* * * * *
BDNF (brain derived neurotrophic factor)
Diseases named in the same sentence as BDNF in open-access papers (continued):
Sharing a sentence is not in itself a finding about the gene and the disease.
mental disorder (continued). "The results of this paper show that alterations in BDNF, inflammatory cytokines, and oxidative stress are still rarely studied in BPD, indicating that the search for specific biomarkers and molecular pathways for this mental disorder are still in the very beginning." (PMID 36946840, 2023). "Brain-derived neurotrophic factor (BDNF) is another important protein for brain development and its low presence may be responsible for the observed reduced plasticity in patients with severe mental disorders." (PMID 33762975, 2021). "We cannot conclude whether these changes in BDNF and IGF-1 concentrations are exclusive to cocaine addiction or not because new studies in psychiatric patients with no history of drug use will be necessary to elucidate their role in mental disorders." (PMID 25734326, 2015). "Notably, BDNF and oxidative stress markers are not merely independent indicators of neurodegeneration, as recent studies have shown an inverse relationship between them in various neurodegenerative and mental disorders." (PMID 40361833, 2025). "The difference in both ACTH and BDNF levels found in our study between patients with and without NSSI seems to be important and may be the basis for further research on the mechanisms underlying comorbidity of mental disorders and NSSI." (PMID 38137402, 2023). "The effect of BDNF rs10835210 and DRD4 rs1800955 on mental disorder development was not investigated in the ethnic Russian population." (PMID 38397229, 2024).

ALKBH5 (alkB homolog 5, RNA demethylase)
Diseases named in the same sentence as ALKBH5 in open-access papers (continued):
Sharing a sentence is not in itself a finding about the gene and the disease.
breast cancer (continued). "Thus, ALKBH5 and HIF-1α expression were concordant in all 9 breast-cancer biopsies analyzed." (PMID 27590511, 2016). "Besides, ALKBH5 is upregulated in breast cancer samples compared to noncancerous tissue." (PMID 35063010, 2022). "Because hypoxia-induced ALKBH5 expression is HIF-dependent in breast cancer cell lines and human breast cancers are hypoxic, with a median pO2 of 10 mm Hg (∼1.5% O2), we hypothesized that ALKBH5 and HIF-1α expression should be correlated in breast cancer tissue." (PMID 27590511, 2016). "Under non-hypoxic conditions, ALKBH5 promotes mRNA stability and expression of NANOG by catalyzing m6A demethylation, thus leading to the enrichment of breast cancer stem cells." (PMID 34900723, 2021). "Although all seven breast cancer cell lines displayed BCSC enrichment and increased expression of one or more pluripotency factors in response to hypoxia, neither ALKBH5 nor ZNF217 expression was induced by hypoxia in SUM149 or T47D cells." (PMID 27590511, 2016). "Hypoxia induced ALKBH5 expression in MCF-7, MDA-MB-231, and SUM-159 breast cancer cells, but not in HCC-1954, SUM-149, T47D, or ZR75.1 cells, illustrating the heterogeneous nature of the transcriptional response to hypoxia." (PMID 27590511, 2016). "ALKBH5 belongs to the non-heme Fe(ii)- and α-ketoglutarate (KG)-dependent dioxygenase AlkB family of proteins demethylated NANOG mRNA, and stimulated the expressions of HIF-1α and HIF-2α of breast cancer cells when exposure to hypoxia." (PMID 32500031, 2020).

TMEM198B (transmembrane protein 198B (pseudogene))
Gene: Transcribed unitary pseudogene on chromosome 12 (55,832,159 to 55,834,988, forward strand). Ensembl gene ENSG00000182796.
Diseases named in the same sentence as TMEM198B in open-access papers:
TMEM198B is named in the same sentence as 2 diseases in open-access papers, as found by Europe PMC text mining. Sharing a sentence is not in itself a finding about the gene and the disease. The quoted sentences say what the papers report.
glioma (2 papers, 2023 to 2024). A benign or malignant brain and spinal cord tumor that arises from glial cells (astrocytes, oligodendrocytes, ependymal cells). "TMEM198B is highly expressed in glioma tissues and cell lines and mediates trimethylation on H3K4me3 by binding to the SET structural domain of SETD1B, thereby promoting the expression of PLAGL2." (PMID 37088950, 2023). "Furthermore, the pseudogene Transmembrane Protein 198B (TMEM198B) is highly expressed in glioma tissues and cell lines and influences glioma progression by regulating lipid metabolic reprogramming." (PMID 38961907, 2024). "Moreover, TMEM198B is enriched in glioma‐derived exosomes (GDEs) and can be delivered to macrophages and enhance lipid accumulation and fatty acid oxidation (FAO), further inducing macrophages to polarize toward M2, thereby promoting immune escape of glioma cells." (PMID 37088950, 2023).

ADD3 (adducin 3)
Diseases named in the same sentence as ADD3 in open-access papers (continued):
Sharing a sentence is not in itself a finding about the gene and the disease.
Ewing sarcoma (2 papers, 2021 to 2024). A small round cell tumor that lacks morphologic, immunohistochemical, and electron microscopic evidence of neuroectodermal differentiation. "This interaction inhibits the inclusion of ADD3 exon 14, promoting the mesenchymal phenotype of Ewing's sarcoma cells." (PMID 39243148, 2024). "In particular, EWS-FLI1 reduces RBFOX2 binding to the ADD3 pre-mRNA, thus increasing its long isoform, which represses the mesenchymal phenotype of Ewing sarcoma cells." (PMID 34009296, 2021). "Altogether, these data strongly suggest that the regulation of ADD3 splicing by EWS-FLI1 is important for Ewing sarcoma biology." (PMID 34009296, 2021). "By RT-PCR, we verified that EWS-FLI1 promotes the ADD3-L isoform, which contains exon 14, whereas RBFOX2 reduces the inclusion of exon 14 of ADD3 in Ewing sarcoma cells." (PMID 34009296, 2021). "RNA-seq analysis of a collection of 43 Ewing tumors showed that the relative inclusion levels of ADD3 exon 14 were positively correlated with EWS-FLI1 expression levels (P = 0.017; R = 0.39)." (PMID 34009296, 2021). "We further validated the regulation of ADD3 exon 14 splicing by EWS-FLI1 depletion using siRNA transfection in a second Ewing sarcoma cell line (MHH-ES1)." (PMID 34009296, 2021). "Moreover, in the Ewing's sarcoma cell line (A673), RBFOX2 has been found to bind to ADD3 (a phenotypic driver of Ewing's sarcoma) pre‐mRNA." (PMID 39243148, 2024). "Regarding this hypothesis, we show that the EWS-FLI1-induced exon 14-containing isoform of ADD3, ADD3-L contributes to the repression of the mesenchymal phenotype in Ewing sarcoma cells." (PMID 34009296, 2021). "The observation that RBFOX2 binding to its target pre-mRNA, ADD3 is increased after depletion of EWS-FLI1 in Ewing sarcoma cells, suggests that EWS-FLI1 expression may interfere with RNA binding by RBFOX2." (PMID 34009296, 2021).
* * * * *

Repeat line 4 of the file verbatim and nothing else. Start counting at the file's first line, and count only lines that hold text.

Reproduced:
mental disorder (continued). "The results of this paper show that alterations in BDNF, inflammatory cytokines, and oxidative stress are still rarely studied in BPD, indicating that the search for specific biomarkers and molecular pathways for this mental disorder are still in the very beginning." (PMID 36946840, 2023). "Brain-derived neurotrophic factor (BDNF) is another important protein for brain development and its low presence may be responsible for the observed reduced plasticity in patients with severe mental disorders." (PMID 33762975, 2021). "We cannot conclude whether these changes in BDNF and IGF-1 concentrations are exclusive to cocaine addiction or not because new studies in psychiatric patients with no history of drug use will be necessary to elucidate their role in mental disorders." (PMID 25734326, 2015). "Notably, BDNF and oxidative stress markers are not merely independent indicators of neurodegeneration, as recent studies have shown an inverse relationship between them in various neurodegenerative and mental disorders." (PMID 40361833, 2025). "The difference in both ACTH and BDNF levels found in our study between patients with and without NSSI seems to be important and may be the basis for further research on the mechanisms underlying comorbidity of mental disorders and NSSI." (PMID 38137402, 2023). "The effect of BDNF rs10835210 and DRD4 rs1800955 on mental disorder development was not investigated in the ethnic Russian population." (PMID 38397229, 2024).